In libertarian terms, government “get out of then way” has a magical feeling, like making a rescue boat “get out of the way” and allowing people to swim for their lives.

He wants Medicaid to “get out of the way,” and allow the poor to sicken and die. Or let the military to “get out of the way” and let our enemies invade.

And for certain, let the U.S. Customs and Border Patrol get out of the way and let everyone in. (Oops, strike that. Border Patrol is one bit of government the right wing loves.)

Every new layer of regulations sounds nice — protecting the environment, providing more health care, forbidding discrimination against disabled people — but most rules do more harm than good.

See, these things “sound nice,” but in Stossel-world, protecting the environment, providing more health care and forbidding discrimination against disabled people do more harm than good.

Humans have needs and desires. Entrepreneurs see those needs as opportunity.

They hire people not out of generosity or because government told them to—but because it’s profitable to employ people if they produce valuable goods.

In Stossel-world, entrepreneurs can be relied upon to protect the environment, provide more health care and forbid discrimination. Consider British Petroleum, Wells Fargo and JP Morgan Chase as examples of benevolent providers upon whom we should rely to protect the environment and provide health care.

If it’s not profitable, that means those people would be better employed doing something else. The prices customers are willing to pay and the wages workers accept are the best indication of which jobs can be done profitably and therefore ought to be done.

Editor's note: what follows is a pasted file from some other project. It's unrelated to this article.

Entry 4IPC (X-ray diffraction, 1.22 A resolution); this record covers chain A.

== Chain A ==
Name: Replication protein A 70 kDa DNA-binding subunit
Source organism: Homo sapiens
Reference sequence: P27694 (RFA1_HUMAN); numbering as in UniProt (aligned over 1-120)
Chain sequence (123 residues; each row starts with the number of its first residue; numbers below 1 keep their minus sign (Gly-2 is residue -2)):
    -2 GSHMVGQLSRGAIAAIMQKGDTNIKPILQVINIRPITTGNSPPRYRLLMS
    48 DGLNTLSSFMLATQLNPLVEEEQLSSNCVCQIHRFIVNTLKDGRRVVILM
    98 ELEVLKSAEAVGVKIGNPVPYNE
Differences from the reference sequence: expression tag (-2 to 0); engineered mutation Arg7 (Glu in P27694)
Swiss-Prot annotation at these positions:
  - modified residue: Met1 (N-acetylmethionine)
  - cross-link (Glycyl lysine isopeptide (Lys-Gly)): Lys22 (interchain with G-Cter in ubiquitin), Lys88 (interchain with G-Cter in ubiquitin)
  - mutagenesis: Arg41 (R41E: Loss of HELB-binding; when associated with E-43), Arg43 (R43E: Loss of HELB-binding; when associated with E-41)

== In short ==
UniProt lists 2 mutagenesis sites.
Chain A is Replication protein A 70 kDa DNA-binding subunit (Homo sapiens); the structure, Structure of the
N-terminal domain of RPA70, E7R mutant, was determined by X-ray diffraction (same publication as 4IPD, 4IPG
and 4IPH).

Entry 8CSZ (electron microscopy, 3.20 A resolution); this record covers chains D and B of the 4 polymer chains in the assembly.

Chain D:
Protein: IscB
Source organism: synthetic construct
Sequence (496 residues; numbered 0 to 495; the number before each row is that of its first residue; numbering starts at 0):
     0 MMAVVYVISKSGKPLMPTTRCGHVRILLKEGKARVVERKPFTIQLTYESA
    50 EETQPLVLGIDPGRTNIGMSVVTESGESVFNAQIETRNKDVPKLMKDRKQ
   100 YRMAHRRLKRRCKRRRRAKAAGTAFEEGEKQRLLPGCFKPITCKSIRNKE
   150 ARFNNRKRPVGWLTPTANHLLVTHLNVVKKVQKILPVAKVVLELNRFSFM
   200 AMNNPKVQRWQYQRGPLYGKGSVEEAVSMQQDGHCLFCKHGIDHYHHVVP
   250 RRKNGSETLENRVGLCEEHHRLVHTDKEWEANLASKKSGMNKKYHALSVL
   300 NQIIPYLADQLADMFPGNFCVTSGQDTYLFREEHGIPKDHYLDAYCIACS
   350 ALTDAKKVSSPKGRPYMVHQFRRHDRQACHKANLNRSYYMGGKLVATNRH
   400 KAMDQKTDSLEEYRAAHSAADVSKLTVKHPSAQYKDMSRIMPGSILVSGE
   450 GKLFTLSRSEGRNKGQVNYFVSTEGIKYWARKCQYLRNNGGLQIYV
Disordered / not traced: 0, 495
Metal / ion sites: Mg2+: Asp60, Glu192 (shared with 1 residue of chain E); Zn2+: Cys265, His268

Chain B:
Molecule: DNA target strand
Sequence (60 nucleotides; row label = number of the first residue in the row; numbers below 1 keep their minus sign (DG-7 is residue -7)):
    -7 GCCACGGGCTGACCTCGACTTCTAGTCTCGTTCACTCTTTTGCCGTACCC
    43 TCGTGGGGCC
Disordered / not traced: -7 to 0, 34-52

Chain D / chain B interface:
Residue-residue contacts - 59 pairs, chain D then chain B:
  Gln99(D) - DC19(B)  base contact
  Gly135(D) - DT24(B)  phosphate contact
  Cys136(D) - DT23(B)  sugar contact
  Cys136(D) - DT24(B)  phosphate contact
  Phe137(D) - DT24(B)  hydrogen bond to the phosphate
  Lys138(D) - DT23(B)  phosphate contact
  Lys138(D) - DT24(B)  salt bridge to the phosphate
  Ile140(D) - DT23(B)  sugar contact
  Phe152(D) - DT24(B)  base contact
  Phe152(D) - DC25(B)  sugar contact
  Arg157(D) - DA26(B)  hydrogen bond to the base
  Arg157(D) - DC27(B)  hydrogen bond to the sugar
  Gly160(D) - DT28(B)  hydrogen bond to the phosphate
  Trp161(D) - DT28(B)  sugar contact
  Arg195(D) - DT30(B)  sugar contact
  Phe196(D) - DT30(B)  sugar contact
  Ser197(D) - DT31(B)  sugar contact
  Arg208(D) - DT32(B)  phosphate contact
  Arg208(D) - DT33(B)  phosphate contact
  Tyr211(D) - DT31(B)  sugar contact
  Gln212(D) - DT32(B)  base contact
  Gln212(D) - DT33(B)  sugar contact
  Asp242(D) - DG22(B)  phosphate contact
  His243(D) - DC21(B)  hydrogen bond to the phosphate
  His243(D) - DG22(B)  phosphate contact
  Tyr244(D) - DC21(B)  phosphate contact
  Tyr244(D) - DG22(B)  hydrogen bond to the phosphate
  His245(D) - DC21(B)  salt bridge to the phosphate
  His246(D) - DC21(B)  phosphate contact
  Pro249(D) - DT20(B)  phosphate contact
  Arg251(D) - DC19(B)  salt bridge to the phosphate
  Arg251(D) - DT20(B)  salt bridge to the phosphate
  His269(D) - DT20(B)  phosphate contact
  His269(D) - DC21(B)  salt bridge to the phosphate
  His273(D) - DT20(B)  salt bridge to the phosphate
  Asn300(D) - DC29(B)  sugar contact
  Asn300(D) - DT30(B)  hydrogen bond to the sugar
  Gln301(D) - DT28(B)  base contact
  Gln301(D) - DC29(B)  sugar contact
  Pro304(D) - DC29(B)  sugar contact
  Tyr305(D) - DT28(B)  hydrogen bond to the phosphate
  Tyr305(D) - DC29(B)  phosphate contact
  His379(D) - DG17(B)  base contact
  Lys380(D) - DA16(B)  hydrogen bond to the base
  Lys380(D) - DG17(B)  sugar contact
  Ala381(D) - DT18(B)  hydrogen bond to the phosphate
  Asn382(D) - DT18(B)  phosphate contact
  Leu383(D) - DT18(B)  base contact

Yes, in Stossel-world, greed and profitability can be relied upon to protect the environment, provide more health care and forbid discrimination.

But politicians don’t trust business owners to make those decisions.

Gee, I wonder why.

Anyway, the nonsense went on and on and on, with the usual libertarian mantra that private business and its profit motive will take care of us, the same way it has taken care of poverty, slavery, bigotry, civil rights and ignorance, through the years.

Which brings us to the ever-strange Barry Ritholtz, Bloomberg View columnist and founder of Ritholtz Wealth Management. This article appeared in the April 29th Chicago Tribune:

“Higher gas tax needed to restore American highways”

Instantly, you know the article is wrong, simply because in the real world of Monetary Sovereignty, federal taxes do not fund federal spending.”

Unlike state and local governments, the federal government creates dollars, ad hoc, simply by paying bills. It neither needs nor uses tax dollars.

In the U.S., we have allowed a transportation grid that was once the envy of the world to become an embarrassing wreck.

Since 1993, the U.S. federal gasoline tax has been 18.4 cents a gallon. This money finances the Highway Trust Fund.

Ah yes, the mythical Highway Trust Fund, which is like the equally mythical Social Security Trust Fund and Medicare Trust Fund. In the words of the U.S. General Accounting Office:

In contrast to a private trust fund, the federal government does not have a fiduciary responsibility to the trust beneficiaries, and it can raise or lower future trust fund collections and payments or change the purposes for which the collections are used by changing existing laws.

Translation: The federal government can do whatever it damn well pleases with its fake “trust funds.” It can increase or decrease the balances at will and change how the money is used.

The federal government is not helpless in the face of reduced tax collections, as Mr. Ritholtz would have you believe.

As costs for (road) repairs have increased, revenue to pay for ordinary maintenance and repairs has failed to keep pace.

There, in one short phrase, is the full statement of the Big Lie — the lie that the federal government needs federal taxes to pay its bills.

In Ritholtz-world, our “impoverished” federal government (the sole entity that has the unlimited ability to create dollars), somehow has run short of dollars, and now cannot fix our roads unless it takes dollars from us drivers.